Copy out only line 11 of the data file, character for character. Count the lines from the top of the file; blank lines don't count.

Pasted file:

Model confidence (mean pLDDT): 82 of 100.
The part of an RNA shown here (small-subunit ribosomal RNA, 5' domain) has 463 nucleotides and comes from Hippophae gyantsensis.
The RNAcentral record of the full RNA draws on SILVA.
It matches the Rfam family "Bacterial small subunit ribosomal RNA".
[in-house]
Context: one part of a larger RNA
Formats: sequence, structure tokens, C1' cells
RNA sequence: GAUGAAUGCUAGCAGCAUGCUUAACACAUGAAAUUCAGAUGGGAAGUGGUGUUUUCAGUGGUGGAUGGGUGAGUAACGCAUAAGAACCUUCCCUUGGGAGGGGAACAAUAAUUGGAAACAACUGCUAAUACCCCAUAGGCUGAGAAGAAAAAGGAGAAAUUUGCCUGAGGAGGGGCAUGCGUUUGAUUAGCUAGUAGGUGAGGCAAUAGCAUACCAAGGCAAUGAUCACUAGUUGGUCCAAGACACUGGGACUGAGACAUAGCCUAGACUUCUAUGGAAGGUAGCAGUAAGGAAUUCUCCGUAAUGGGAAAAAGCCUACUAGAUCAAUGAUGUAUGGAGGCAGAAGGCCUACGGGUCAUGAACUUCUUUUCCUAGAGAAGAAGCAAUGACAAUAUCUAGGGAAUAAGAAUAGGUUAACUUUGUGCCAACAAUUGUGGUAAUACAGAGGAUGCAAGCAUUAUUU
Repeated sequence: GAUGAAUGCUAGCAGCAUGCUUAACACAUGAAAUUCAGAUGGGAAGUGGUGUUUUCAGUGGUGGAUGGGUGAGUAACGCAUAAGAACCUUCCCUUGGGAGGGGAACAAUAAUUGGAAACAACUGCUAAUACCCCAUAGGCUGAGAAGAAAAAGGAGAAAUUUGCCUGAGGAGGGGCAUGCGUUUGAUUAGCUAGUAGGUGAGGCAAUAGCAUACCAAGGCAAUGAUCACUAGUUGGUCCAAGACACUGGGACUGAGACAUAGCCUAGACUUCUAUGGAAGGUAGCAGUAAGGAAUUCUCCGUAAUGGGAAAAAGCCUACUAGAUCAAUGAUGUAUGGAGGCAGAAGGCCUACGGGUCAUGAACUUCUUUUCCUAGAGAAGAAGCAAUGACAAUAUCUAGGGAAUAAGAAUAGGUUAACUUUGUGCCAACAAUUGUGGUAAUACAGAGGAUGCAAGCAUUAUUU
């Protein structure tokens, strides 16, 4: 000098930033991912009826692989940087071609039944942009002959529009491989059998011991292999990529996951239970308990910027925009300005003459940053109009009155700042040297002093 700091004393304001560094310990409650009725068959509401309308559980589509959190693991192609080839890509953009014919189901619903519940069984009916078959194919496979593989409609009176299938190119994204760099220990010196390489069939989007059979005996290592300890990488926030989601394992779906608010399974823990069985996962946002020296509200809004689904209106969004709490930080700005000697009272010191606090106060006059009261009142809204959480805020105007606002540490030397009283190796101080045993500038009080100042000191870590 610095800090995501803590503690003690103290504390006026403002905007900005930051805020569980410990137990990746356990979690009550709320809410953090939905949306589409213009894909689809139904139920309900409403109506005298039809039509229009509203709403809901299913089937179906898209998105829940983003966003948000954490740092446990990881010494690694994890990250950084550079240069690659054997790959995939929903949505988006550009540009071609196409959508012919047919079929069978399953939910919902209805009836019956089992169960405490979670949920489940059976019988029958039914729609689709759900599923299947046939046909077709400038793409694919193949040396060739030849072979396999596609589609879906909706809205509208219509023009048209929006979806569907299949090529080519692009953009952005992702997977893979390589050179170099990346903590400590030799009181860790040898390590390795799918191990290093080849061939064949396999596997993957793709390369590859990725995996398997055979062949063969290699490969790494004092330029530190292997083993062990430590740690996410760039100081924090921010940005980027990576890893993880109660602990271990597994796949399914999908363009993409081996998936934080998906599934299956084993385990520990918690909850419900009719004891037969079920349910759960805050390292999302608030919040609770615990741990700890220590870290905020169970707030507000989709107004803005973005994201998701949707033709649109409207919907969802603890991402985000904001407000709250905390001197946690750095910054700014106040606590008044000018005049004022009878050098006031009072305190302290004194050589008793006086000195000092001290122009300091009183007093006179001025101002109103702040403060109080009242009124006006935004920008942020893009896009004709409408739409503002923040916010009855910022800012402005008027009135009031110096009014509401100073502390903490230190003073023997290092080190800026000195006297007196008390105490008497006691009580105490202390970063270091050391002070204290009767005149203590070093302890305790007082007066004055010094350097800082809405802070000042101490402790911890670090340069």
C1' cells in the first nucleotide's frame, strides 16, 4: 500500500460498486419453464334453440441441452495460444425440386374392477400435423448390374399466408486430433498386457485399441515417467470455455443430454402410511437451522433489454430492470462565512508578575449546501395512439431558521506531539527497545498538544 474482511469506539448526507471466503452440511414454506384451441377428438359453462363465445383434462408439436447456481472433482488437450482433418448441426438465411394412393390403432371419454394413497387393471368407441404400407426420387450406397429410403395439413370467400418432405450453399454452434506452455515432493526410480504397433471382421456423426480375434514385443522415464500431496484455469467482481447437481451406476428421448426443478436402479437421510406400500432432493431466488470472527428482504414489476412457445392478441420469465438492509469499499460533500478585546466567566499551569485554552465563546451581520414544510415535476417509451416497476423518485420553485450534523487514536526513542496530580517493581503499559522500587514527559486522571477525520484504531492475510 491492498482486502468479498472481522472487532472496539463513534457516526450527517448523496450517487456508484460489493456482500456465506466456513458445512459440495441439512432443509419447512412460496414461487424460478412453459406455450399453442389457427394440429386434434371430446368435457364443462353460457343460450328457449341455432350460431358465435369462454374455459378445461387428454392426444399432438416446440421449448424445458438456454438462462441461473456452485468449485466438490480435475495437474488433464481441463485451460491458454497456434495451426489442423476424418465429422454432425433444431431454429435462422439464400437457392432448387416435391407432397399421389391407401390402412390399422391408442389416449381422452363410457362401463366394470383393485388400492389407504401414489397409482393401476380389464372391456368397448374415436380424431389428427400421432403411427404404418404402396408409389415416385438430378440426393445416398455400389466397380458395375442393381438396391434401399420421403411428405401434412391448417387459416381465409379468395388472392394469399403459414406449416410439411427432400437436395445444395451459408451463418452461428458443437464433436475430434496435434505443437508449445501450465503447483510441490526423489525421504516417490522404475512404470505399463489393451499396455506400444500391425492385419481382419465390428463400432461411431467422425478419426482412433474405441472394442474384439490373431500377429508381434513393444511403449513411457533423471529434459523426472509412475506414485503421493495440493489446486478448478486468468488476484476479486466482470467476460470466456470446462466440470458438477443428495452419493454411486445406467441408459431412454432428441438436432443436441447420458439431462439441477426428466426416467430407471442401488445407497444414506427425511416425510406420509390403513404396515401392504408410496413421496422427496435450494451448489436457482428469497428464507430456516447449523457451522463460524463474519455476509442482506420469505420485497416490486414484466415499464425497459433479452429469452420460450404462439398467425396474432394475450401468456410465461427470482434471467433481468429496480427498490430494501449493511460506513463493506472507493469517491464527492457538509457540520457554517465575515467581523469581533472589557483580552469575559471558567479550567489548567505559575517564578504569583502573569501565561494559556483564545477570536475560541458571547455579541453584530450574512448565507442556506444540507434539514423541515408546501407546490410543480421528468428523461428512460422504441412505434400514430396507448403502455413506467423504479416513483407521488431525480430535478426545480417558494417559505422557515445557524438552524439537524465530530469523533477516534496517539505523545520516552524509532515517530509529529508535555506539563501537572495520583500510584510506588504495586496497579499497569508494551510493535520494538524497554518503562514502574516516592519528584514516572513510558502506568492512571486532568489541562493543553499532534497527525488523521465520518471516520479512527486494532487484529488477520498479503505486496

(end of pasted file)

C1' cells in the first nucleotide's frame, strides 16, 4: 500500500460498486419453464334453440441441452495460444425440386374392477400435423448390374399466408486430433498386457485399441515417467470455455443430454402410511437451522433489454430492470462565512508578575449546501395512439431558521506531539527497545498538544 474482511469506539448526507471466503452440511414454506384451441377428438359453462363465445383434462408439436447456481472433482488437450482433418448441426438465411394412393390403432371419454394413497387393471368407441404400407426420387450406397429410403395439413370467400418432405450453399454452434506452455515432493526410480504397433471382421456423426480375434514385443522415464500431496484455469467482481447437481451406476428421448426443478436402479437421510406400500432432493431466488470472527428482504414489476412457445392478441420469465438492509469499499460533500478585546466567566499551569485554552465563546451581520414544510415535476417509451416497476423518485420553485450534523487514536526513542496530580517493581503499559522500587514527559486522571477525520484504531492475510 491492498482486502468479498472481522472487532472496539463513534457516526450527517448523496450517487456508484460489493456482500456465506466456513458445512459440495441439512432443509419447512412460496414461487424460478412453459406455450399453442389457427394440429386434434371430446368435457364443462353460457343460450328457449341455432350460431358465435369462454374455459378445461387428454392426444399432438416446440421449448424445458438456454438462462441461473456452485468449485466438490480435475495437474488433464481441463485451460491458454497456434495451426489442423476424418465429422454432425433444431431454429435462422439464400437457392432448387416435391407432397399421389391407401390402412390399422391408442389416449381422452363410457362401463366394470383393485388400492389407504401414489397409482393401476380389464372391456368397448374415436380424431389428427400421432403411427404404418404402396408409389415416385438430378440426393445416398455400389466397380458395375442393381438396391434401399420421403411428405401434412391448417387459416381465409379468395388472392394469399403459414406449416410439411427432400437436395445444395451459408451463418452461428458443437464433436475430434496435434505443437508449445501450465503447483510441490526423489525421504516417490522404475512404470505399463489393451499396455506400444500391425492385419481382419465390428463400432461411431467422425478419426482412433474405441472394442474384439490373431500377429508381434513393444511403449513411457533423471529434459523426472509412475506414485503421493495440493489446486478448478486468468488476484476479486466482470467476460470466456470446462466440470458438477443428495452419493454411486445406467441408459431412454432428441438436432443436441447420458439431462439441477426428466426416467430407471442401488445407497444414506427425511416425510406420509390403513404396515401392504408410496413421496422427496435450494451448489436457482428469497428464507430456516447449523457451522463460524463474519455476509442482506420469505420485497416490486414484466415499464425497459433479452429469452420460450404462439398467425396474432394475450401468456410465461427470482434471467433481468429496480427498490430494501449493511460506513463493506472507493469517491464527492457538509457540520457554517465575515467581523469581533472589557483580552469575559471558567479550567489548567505559575517564578504569583502573569501565561494559556483564545477570536475560541458571547455579541453584530450574512448565507442556506444540507434539514423541515408546501407546490410543480421528468428523461428512460422504441412505434400514430396507448403502455413506467423504479416513483407521488431525480430535478426545480417558494417559505422557515445557524438552524439537524465530530469523533477516534496517539505523545520516552524509532515517530509529529508535555506539563501537572495520583500510584510506588504495586496497579499497569508494551510493535520494538524497554518503562514502574516516592519528584514516572513510558502506568492512571486532568489541562493543553499532534497527525488523521465520518471516520479512527486494532487484529488477520498479503505486496